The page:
East Coast Energy

Two recent Oregon transplants, offensive coordinator Chip Kelly and graduate assistant coach Eddy Morrissey, bring a northeastern, big city approach to Oregon practices. This in-depth feature shows how these two are the side show to watch at Oregon practices.

If you look at the Oregon media guide or GoDucks.com, the coaches' pictures may trick you. Almost every coach has a nice smile in their photo, but Chip Kelly has a stern poker face in his. At first glance, one would perceive Coach Kelly as a serious, matter of fact kind of guy. That perception is just that; a perception. One Oregon practice would show just how hyperactive and upbeat Kelly really is.

Chip Kelly's on field demeanor in practice reeks of a busy, hustle and bustle east coast personality. With his stopwatch twirling, running from drill to drill and signature green Oregon visor, Kelly doesn't like to waste time. His mindset doesn't change any when he is in team meetings as well.

"He's high-energy, intense and very precise. He's always asking you questions, and always making sure you know what's going on," observed sophomore quarterback Nathan Costa.

Yet Kelly's personality definitely has a soft and humorous side to it. To see Kelly's humor, look no further than this exchange between Kelly and running back Jeremiah Johnson during spring practice.

While the team focused on a full contact special teams drill, the rehabilitating Jeremiah Johnson went over to Coach Kelly and the quarterbacks. The group was working on foot work and mechanics. Johnson whispered something into Kelly's ear and Kelly nodded, pointing to the front of the line of quarterbacks. Laughing and heckling ensued as Johnson took his spot at the front of the line and prepared to take a simulated snap.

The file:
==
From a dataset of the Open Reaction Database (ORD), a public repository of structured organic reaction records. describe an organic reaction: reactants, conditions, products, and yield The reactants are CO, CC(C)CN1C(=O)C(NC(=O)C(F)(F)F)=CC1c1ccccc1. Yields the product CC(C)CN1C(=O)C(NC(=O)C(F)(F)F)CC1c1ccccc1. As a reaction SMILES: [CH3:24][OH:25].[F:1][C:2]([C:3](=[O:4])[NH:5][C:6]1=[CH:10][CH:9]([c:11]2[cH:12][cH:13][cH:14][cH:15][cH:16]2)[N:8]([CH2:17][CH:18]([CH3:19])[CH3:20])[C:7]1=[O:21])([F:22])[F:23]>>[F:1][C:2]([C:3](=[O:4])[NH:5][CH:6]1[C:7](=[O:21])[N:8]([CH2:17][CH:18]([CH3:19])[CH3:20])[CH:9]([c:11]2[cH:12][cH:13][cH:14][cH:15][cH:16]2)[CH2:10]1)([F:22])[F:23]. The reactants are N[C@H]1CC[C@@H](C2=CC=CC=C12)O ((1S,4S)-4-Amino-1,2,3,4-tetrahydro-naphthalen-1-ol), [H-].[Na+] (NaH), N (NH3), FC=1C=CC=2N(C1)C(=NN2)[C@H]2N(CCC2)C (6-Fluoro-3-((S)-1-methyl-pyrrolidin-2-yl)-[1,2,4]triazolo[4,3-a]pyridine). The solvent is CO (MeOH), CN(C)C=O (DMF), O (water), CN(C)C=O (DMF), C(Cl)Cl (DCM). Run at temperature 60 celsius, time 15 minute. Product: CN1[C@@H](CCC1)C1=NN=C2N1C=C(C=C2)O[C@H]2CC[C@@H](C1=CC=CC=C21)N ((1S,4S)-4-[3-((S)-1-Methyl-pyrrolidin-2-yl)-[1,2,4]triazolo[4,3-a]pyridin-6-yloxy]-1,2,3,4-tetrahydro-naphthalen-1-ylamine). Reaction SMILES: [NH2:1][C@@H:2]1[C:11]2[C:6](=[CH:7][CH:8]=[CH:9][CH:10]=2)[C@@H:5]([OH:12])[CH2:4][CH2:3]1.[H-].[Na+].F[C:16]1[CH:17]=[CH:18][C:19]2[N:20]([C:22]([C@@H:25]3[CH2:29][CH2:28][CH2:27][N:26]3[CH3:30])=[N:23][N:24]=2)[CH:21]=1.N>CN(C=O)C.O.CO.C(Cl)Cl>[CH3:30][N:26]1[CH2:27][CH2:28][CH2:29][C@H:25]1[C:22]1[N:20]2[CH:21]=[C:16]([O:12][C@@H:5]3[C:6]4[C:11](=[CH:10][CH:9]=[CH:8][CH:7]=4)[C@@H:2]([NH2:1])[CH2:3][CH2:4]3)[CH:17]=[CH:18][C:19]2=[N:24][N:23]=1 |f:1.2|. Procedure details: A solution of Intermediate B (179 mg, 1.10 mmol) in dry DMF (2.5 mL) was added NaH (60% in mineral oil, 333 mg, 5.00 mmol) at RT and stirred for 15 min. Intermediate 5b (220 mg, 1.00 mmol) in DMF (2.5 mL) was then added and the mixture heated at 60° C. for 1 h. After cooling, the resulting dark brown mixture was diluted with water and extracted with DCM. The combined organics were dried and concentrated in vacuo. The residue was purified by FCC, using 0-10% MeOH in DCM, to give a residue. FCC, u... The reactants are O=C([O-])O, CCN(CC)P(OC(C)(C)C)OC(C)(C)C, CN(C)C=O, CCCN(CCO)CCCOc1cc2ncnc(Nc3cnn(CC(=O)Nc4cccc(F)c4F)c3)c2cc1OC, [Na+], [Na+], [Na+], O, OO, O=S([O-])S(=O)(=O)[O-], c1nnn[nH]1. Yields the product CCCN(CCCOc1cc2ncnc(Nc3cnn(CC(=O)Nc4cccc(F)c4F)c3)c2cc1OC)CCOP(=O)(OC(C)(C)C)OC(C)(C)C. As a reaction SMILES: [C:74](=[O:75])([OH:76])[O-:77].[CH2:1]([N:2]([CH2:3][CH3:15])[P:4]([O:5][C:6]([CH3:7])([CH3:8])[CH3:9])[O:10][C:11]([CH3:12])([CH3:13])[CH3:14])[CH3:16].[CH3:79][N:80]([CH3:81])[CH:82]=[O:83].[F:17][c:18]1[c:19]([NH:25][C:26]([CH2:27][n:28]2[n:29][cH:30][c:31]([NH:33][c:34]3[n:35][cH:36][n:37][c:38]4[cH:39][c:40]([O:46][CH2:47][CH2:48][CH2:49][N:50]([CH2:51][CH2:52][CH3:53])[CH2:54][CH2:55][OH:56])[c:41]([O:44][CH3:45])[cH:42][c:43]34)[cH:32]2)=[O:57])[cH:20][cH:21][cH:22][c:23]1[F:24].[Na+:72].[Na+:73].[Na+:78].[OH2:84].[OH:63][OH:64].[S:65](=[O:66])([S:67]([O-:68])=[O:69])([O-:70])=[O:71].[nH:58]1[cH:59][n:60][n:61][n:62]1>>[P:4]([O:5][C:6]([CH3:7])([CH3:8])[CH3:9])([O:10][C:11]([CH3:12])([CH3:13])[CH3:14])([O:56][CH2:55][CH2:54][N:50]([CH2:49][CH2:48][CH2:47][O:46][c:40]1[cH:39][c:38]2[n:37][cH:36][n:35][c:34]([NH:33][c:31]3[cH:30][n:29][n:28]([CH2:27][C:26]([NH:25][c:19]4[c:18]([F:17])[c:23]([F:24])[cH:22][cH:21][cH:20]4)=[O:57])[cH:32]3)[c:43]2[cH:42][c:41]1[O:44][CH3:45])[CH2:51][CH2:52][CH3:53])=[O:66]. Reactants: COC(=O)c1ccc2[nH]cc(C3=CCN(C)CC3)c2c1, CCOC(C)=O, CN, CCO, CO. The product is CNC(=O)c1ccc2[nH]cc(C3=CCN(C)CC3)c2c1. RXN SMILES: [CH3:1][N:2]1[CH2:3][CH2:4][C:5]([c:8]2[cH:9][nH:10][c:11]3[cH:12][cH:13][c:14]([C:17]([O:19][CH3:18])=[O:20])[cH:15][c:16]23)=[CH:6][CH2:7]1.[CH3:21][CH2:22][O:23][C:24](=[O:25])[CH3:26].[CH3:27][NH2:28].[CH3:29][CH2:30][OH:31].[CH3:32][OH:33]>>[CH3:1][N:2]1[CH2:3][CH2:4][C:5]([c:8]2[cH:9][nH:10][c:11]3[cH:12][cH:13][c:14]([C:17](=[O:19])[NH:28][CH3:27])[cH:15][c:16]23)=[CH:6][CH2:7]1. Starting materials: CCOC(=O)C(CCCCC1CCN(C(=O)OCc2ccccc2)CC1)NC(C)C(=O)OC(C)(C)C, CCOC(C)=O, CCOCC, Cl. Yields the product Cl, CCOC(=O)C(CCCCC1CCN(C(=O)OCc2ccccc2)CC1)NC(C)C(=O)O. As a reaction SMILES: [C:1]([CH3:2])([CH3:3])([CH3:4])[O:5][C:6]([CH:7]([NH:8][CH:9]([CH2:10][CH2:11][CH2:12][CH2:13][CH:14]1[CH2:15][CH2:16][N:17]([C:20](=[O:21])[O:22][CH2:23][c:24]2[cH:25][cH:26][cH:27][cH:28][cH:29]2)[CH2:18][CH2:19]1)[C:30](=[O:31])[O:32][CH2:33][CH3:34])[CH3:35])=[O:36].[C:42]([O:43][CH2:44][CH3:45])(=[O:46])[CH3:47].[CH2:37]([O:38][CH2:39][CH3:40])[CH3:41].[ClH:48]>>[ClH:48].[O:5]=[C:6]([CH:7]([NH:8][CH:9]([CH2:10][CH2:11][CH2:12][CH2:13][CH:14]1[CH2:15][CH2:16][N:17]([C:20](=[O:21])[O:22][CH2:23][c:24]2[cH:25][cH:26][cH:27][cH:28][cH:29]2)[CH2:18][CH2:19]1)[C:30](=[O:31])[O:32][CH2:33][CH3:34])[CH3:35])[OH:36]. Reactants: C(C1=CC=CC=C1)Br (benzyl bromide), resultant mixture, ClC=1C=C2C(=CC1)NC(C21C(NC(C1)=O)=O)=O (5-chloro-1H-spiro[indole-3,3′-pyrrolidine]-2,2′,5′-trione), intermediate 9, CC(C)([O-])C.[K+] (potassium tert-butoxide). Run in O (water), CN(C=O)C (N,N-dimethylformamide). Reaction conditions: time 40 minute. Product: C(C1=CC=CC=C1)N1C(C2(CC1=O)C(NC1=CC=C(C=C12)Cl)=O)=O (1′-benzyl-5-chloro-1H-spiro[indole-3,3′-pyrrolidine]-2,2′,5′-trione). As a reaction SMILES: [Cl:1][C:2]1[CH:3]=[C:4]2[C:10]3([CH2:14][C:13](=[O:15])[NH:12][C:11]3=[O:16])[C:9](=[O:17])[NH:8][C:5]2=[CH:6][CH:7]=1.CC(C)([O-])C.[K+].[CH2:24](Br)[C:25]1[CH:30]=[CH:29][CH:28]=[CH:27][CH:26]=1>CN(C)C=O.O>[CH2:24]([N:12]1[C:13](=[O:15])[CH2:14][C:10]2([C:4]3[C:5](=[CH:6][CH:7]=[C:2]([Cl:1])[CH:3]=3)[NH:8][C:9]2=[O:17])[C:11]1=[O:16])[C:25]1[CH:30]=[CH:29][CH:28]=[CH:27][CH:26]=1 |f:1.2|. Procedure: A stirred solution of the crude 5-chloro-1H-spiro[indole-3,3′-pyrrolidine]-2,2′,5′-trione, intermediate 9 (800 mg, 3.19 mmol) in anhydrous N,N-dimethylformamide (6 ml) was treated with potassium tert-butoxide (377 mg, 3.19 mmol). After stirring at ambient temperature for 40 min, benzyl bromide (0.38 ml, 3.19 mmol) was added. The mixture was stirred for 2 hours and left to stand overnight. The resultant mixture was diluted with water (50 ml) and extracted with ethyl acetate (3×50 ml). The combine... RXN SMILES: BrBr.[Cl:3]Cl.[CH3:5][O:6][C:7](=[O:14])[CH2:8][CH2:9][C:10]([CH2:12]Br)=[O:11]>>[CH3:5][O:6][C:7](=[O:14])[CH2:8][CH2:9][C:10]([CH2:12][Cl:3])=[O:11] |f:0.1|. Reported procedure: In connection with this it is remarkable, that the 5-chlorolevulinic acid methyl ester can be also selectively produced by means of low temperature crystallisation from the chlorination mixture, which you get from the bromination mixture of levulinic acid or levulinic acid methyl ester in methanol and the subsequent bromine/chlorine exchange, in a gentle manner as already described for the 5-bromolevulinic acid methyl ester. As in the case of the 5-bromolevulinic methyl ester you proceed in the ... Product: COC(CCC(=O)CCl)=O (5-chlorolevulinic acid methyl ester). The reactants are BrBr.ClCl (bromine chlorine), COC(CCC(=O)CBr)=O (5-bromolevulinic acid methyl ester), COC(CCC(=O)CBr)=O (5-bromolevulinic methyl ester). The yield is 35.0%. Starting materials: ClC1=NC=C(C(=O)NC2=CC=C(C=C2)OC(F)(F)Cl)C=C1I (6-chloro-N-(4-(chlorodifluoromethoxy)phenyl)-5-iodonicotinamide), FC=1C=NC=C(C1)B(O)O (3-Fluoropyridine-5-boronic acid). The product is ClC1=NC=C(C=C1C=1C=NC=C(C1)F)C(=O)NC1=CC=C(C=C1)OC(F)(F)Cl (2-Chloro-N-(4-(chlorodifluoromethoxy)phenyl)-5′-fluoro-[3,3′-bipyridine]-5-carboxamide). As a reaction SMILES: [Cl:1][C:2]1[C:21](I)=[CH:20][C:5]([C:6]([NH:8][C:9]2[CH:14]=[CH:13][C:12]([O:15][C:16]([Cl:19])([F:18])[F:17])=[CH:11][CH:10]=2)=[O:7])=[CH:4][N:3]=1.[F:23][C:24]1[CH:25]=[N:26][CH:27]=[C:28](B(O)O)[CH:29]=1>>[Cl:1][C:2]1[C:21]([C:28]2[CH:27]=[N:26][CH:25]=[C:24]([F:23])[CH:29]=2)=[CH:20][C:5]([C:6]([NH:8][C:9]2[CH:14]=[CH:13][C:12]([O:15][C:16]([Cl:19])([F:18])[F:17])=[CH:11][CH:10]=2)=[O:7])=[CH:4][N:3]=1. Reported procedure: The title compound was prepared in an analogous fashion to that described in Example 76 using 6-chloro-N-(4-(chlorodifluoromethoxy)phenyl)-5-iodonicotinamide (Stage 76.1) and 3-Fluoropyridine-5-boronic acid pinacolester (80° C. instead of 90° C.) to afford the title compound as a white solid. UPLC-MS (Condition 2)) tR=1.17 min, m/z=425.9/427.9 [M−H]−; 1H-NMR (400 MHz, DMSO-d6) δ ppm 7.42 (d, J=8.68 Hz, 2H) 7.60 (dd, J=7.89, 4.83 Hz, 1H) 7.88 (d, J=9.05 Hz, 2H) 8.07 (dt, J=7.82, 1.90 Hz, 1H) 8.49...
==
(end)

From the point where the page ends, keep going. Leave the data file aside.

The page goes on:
Johnson took the snap and took over exaggerating strides as he stepped back. He looked to his right and then threw to teammate Darron Thomas. It was a decent throw with a nice spiral, and it hit Thomas in his hands. Another round of laughter broke out as Johnson celebrated his toss. The crowd of quarterbacks and Johnson looked to Kelly who was holding back a smile.

"Springfield Pop Warner tryouts are on Saturday," chuckled Kelly.

Coach Kelly isn't just improving the play of Oregon quarterbacks, he's is improving the quality of quarterback recruits entering the Oregon program. Kelly is seen as a relentless recruiter, and without him Darron Thomas certainly wouldn't be here.

"He's a good recruiter. He made me come here, and he made me change my mind," noted Darron Thomas on his de-commitment from LSU to join Oregon instead.

Thomas continued, "He's a good coach, and I can tell being here four years with him is going to be a good thing."

Coaches, media and players have all highlighted Kelly's very "hands-on" style. This style is very different from previous offensive coordinator Gary Crowton. Kelly can be seen at practices showing how he wants his routes to be run or showing where he wants his quarterbacks' release points to be. Yet Kelly isn't just "hands-on" with his players.